Some of these were sold to the royal family, in 1846 he sold thirty of his paintings to Louis Philippe I of France for the Versailles. Besides the 17 paintings in the National Gallery in Oslo, Peder Balke is represented at major art collections in Norway. The National Gallery in London organized the greatest display of his work in the UK, balkes work is mentioned in a discussion of Nordic Art from 1860-1920. He was married in 1834 to Karen Eriksdatter Strand and he was engaged in social questions and organized the construction of Balkeby, a new part of Oslo, with improved living conditions for workers. He advocated grants for artists and pensions for men and women and he is the great-grandfather of Turid Balke and great-great-grandfather of Jon Balke. Peder Balke purchased parcels of the historic Nedre Blindern farm between 1858 and 1876, the Balke association organized the suburb. Plot buyers could borrow money from Balke and construct the building themselves, by 1865, there were 300 people in Balkeby and the area was relatively well populated by workers.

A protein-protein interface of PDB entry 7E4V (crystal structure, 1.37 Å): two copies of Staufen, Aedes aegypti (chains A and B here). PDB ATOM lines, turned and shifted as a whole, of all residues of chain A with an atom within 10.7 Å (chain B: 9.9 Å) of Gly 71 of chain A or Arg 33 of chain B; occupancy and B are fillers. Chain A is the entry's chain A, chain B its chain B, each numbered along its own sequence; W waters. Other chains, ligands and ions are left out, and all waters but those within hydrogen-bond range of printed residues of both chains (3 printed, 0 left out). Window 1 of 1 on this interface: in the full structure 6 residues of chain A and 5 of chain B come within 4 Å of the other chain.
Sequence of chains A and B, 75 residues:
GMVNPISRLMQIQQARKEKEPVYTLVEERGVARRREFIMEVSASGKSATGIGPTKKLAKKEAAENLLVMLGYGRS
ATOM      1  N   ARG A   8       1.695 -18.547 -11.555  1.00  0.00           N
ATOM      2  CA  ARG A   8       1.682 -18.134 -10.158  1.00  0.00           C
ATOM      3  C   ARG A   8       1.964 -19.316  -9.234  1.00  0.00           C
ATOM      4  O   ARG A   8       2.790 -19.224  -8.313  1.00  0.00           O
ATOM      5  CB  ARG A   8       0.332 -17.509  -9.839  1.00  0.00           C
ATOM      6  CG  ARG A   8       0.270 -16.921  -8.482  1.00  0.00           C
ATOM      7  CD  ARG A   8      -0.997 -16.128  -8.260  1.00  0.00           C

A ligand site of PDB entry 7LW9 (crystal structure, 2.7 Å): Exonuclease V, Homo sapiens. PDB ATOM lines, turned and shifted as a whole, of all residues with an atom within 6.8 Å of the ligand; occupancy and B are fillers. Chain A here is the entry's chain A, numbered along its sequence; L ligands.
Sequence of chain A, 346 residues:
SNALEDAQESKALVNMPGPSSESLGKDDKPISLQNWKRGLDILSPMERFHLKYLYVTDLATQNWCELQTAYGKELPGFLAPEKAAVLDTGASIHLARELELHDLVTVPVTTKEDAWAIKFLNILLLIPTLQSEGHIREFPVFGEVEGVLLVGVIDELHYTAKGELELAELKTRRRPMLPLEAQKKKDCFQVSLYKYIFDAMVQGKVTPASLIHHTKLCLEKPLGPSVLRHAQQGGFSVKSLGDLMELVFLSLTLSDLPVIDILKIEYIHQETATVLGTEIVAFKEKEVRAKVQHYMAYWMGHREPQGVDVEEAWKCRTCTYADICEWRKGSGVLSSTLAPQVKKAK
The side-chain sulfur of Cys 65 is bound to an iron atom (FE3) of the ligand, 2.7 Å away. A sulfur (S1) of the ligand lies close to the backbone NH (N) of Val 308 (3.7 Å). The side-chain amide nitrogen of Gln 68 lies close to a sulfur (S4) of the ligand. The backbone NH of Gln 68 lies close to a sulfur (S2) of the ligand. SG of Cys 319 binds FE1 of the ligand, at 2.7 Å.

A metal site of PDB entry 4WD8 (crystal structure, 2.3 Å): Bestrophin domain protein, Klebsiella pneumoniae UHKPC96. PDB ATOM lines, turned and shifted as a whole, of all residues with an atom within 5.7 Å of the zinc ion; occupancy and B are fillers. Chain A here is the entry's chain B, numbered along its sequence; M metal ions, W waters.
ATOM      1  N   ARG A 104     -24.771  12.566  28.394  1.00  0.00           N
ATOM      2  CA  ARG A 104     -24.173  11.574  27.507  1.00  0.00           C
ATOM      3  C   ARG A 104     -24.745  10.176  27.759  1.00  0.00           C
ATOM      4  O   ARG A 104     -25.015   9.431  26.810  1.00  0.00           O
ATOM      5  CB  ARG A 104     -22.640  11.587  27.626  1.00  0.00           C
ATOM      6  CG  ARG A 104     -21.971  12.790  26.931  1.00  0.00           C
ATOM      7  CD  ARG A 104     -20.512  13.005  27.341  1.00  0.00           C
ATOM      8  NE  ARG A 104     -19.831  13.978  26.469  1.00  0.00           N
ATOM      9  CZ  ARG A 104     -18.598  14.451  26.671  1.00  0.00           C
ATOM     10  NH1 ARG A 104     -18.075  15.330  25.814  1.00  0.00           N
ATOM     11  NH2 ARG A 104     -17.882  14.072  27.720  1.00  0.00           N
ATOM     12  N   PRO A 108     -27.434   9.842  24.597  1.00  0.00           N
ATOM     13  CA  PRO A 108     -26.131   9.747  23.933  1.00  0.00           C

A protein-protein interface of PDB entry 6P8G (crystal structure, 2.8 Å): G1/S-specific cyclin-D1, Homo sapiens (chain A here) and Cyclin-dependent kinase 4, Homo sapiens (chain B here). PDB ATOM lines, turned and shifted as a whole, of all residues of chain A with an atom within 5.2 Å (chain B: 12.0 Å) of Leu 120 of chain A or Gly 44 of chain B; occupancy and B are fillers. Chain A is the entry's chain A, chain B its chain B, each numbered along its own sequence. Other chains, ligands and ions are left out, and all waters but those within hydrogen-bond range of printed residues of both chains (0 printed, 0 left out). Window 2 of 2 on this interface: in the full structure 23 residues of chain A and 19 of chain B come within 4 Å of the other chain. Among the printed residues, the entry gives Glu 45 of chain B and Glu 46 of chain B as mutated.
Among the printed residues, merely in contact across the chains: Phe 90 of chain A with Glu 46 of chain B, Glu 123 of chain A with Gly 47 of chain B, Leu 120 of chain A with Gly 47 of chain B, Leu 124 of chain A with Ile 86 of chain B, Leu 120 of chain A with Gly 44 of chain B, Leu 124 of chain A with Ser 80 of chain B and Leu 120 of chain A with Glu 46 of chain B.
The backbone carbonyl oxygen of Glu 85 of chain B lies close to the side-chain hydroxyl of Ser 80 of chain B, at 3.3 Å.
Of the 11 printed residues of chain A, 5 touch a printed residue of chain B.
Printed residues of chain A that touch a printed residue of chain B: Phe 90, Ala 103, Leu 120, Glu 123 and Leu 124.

Eventually they took in lodgers, so that the population increased, Balkeby provided an opportunity for a population to have their own home within a reasonable distance from the city, especially after the horse trams came in 1875. In 1878, when the area was incorporated into the city of Oslo, Balke had set up strict rules for construction, including the planning of wide streets to prevent the spreading of fire
Virtual International Authority File